For 13 years as a major league ballplayer and another 17 as a manager, Davey Johnson was under immense pressure to produce hits or wins.
His last hit came in 1978 as a member of the Chicago Cubs. His last win as a manager came with the Washington Nationals in 2013.
In between it all, Johnson was a four-time All-Star second baseman, won three Gold Glove Awards, played on four pennant winners and two world championship teams, and to this day, shares the major league record for most homers in a season by a second baseman, 42, with Hall of Famer Rogers Hornsby. (Johnson, with the Atlanta Braves in 1973, had 43 total homers that year — one more as a pinch-hitter.) As a manager with five different teams he amassed an outstanding record of 595-417, a winning percentage of .588, captured two Manager of the Year awards, and most famously led the New York Mets to the 1986 World Championship.
That was a lot of pressure over many years, including seven as the skipper of the Mets, who of course trained for all those springs in St. Petersburg. The pressure is off these days for Johnson, now 78, unless you are concerned about washing the clothes and dishes, walking the dogs, and making sure that the roof gets fixed. In some circles they refer to someone who oversees a household as the "House Manager." If this is managerial pressure, Johnson doesn't mind.
"I'm a house mom," he said recently without hesitation. "My wife works with a nonprofit, so I take care of the clothes and the dishes, the dogs, and cleaning up after the grandkids. After 52 years on the road in high-pressure (situations) as a player and managing different clubs, this is just great. I am very comfortable being a homebody."
Of course, baseball is forever close to his heart, especially the Mets.
"I love the Mets," said Johnson, who lives in central Florida. "Very close to them still. I love baseball. I keep track every day. I look at all the scores on my iPhone."
But don't get Johnson started on analytics!
"That's the one thing that bothers me about baseball today. The analytics people are hurting the game, especially the pitchers," he said. "I've been a part of analytics but nothing like this. Analytics can be great but with pitching, managers should know who needs rest, who doesn't. There are a ton of Tommy John injuries because managers aren't used to that thinking; you can't pitch guys every day even if it's only for an inning. I am so upset with that bull."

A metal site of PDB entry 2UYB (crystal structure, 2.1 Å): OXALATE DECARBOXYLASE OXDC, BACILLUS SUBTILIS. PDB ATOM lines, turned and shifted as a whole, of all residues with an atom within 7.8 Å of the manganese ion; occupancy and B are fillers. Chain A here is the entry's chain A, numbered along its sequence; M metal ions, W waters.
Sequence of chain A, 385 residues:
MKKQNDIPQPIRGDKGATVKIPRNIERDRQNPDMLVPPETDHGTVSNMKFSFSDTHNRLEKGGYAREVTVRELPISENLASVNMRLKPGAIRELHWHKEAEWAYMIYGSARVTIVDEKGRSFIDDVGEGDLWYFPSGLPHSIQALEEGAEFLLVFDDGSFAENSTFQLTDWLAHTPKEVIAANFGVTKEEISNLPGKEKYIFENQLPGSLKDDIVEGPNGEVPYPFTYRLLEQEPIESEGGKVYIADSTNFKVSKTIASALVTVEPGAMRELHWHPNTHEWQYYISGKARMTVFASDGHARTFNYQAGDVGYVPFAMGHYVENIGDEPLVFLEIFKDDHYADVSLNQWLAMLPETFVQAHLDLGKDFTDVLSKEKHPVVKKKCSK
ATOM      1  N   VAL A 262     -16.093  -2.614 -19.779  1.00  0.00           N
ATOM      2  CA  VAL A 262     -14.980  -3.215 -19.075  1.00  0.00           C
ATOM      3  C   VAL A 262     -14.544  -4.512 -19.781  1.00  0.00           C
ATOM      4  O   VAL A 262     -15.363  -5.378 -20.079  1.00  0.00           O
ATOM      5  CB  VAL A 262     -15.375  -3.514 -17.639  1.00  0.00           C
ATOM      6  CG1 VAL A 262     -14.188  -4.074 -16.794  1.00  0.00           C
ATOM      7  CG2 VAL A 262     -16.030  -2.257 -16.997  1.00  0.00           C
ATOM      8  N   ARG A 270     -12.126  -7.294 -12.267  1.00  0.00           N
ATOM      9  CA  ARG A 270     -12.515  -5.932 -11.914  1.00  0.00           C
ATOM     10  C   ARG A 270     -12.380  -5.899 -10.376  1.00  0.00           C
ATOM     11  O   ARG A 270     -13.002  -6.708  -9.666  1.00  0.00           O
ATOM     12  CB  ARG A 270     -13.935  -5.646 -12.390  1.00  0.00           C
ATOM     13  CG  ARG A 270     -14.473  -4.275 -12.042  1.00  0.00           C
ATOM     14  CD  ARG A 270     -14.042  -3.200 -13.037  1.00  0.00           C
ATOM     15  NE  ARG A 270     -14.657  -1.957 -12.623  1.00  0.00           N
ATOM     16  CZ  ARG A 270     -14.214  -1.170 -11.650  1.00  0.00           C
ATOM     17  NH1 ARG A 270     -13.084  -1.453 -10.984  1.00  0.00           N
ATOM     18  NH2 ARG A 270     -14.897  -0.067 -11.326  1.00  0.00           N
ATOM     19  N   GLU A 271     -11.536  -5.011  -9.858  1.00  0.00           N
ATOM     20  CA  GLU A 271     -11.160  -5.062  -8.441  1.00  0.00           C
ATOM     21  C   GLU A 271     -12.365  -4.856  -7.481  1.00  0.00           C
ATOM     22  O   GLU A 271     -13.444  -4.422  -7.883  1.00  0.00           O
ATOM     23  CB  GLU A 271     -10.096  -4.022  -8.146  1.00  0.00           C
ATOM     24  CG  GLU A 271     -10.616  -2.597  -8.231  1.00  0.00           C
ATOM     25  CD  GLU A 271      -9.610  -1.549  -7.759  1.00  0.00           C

As a player, Johnson was under the guidance of the feisty Baltimore manager Earl Weaver for most of his playing career. He learned a lot from Weaver, including how to use pitchers.
"Weaver was a little weasel," said Johnson. "But he handled the pitching staff the right way. He knew how to use his relievers. He was a genius that way. I took it in."
No doubt it paid off for Johnson when it came to managing his own teams. In addition to his world championship with the Mets, Johnson led the Washington Nationals in 2012 to their first division title after moving to D.C., and three times consecutively led teams to the League Championship Series — the Cincinnati Reds in 1995 and then the Orioles in both 1996 and 1997. The ultimate managing feat for Johnson, though, was in 1986, with stars like Darryl Strawberry, Keith Hernandez, and Doc Gooden. That magical year he engineered a career-best 108-win season that culminated in a seven-game World Series victory over the Boston Red Sox. Ironically, Johnson did not win the Manager of the Year that season (Hal Lanier of the Astros won it).
His Met teams had a reputation as a wild bunch. Although Johnson had a relatively laid-back attitude as a manager, letting players be players, in some ways he set the tone. In spring training in 1985 a reporter asked him what he thought of the chances of a possible Yankee-Met World Series. "F--- the Yankees," he answered.
The interview for this story was suddenly cut short. Johnson had to run. A repairman had arrived and was going to check out damage to his roof from a hailstorm a few weeks earlier. The House Manager was back at work. "Sorry, my roof guy is here. Adios." Click.
In case you are wondering ...
In addition to the Mets, Orioles, Reds and Nationals, Johnson managed the Dodgers for two years, 1999 and 2000 ... Johnson played two years in Japan, in 1975 and 1976 (he returned to Major League baseball with the Phillies for a year and a half, and a half season with the Cubs ... In 1978 he was the first player ever to hit two pinch-hit homers in one season ... When he slugged his career-high 43 homers in 1973, he had three more homers than teammate Hank Aaron, and two more than Darrell Evans. They were the first trio to knock 40-plus homers each on one team in a season ... Johnson never had more than 18 homers in a season before or after his 1973 power burst.